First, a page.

The view from the Harold Wilson constituency suite on the fifth floor of the Adelphi Hotel looks directly across Renshaw Street to Lewis's, the department store at the heart of old Liverpool. The room was identified as sufficiently splendid to capture and project the elevation of Jim Beaumont, who as a 14-year-old boy stood on the steps of the Adelphi in cap and white gloves opening car doors in deferential silence.
Jim joked that he had seen the room before, last month, as a guest at the celebrations to mark the hotel's centenary. "I've stayed in it," he quipped, betraying a hint of Scouse softened by years living in Edinburgh. His station as a former Adelphi bellboy as well as the owner of last year's pride of Aintree, Auroras Encore, earned him the privilege ahead of fellow grandees, actors Sue Johnson and Dean Sullivan, better known as Jimmy Corkhill, residents of Brookside.
Beaumont had been in the building most of the afternoon, accommodating requests from the BBC no less to film him in his former setting. He was pouring tea from a pot into a white china cup when I intercepted him, a phone glued to his ear giving updates to his wife. When he finally rose to shake my hand his phone went again. "I must take this, sorry," he said. It was a connection seeking guidance from this extraordinary figure who, in his 80th year, finds himself at the centre of one of the nation's great sporting staples, the Grand National.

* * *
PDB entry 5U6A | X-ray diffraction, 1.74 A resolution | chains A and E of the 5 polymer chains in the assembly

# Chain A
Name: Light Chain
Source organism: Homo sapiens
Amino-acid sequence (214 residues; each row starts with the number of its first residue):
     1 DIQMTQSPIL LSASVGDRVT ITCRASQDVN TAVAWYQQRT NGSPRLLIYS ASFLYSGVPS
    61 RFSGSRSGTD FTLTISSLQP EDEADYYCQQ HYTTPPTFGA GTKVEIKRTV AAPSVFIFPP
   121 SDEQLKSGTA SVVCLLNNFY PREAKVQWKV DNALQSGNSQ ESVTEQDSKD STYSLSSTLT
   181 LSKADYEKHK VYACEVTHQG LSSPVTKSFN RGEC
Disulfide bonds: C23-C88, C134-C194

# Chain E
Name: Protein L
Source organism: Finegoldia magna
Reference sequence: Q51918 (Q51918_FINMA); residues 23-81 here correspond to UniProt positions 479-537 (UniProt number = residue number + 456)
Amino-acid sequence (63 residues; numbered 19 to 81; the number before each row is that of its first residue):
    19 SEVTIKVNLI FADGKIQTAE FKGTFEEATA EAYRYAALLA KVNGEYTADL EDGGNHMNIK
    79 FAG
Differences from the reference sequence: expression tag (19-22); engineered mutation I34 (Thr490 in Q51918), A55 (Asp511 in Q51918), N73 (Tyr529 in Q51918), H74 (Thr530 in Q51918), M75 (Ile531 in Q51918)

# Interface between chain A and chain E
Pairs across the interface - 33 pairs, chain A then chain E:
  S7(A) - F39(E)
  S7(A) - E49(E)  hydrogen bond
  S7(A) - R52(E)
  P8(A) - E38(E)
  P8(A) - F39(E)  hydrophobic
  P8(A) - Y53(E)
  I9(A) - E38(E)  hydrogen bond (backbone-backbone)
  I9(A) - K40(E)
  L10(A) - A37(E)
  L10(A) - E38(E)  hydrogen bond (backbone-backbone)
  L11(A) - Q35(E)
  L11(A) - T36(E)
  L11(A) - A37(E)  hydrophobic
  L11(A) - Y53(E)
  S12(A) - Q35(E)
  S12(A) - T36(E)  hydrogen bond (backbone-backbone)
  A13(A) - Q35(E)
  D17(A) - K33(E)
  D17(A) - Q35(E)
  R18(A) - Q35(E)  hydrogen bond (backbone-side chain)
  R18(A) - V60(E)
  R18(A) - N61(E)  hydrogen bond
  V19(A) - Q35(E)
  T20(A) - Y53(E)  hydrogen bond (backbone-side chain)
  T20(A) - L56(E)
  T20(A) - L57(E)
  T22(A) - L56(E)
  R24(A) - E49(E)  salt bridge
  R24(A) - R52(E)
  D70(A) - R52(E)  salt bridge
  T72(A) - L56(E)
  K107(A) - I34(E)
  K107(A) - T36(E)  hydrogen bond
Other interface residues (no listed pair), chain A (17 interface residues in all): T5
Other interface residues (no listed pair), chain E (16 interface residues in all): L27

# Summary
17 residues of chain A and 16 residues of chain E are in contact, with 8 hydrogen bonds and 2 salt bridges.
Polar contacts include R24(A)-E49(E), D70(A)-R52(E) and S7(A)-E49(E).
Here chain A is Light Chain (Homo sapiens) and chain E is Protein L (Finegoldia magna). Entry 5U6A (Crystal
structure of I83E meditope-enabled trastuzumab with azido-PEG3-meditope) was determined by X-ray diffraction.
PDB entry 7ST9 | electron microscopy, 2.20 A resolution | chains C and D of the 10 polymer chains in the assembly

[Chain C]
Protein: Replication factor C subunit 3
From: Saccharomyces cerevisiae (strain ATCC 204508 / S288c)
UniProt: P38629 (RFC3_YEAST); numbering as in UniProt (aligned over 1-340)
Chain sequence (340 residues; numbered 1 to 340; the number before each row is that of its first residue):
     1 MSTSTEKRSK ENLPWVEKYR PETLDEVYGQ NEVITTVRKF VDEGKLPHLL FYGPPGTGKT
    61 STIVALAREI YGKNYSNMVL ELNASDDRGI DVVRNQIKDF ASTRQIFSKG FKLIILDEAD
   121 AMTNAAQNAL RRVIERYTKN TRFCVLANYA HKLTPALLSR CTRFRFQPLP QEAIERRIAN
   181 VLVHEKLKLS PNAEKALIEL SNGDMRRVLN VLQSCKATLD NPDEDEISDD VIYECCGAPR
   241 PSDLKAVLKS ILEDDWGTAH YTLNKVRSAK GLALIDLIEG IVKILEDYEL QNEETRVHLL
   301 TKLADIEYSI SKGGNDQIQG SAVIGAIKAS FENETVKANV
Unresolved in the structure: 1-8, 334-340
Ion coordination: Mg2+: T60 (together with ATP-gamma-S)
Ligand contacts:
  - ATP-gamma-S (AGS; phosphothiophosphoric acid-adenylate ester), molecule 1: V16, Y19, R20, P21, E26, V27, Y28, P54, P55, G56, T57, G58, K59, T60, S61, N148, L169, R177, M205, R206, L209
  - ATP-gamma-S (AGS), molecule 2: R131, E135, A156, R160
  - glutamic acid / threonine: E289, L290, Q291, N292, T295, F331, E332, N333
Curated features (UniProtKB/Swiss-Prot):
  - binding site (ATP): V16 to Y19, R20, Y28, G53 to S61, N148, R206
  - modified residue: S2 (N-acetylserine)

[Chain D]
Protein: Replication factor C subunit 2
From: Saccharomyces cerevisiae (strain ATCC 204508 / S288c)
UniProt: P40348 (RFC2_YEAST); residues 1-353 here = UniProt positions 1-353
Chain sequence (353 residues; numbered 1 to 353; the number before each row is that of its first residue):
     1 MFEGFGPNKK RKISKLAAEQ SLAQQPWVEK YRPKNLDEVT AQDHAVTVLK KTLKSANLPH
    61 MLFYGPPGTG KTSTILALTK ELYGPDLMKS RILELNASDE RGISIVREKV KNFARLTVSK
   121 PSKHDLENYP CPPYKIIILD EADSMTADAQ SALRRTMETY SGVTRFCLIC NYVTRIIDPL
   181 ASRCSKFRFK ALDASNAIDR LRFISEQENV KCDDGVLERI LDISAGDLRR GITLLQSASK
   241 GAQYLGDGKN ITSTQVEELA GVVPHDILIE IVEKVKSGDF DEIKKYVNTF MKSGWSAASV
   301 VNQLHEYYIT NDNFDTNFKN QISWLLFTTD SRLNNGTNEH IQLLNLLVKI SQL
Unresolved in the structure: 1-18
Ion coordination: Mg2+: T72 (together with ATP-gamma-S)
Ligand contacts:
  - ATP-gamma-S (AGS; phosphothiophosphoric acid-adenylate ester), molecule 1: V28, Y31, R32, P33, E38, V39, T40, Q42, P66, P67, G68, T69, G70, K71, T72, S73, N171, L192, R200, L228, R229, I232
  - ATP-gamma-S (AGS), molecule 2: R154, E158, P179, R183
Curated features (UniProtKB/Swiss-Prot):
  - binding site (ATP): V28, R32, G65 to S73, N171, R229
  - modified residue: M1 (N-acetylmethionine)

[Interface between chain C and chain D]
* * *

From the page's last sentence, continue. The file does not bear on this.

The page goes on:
His story from the Adelphi to the winner's enclosure is the 100-1 shot that came home. It is a tale that connects him with world's greatest steeplechase as a boy and returns him to it after a career spent clearing fantastic hurdles of his own. Beaumont could make an adventure of the mundane, not that you have to work too hard to flog anecdotes about boat trips up the Amazon and walk-on parts with Sir Laurence Olivier and Charlie Chaplin.
Beaumont came into this world in Garston, the son of a docker and a mother who began her day at 4.30am heaving a milk cart around the streets, and finished it washing glasses at closing time. In between she held down a full-time job at the Dunlop factory in Speke, a necessity with six kids to feed.
His early associations with Aintree were facilitated by his godmother, whose capacity as a nun working as secretary to the Archbishop of Liverpool gave her control of a considerable ticket allocation, which she used to slip young Jim and his elder brother into the public areas on race day. "I can remember being here years later and my brother pointing out the slopes on the right-hand side where we used to roll down the hill. It was just a lot of noise to me then, people having picnics and such."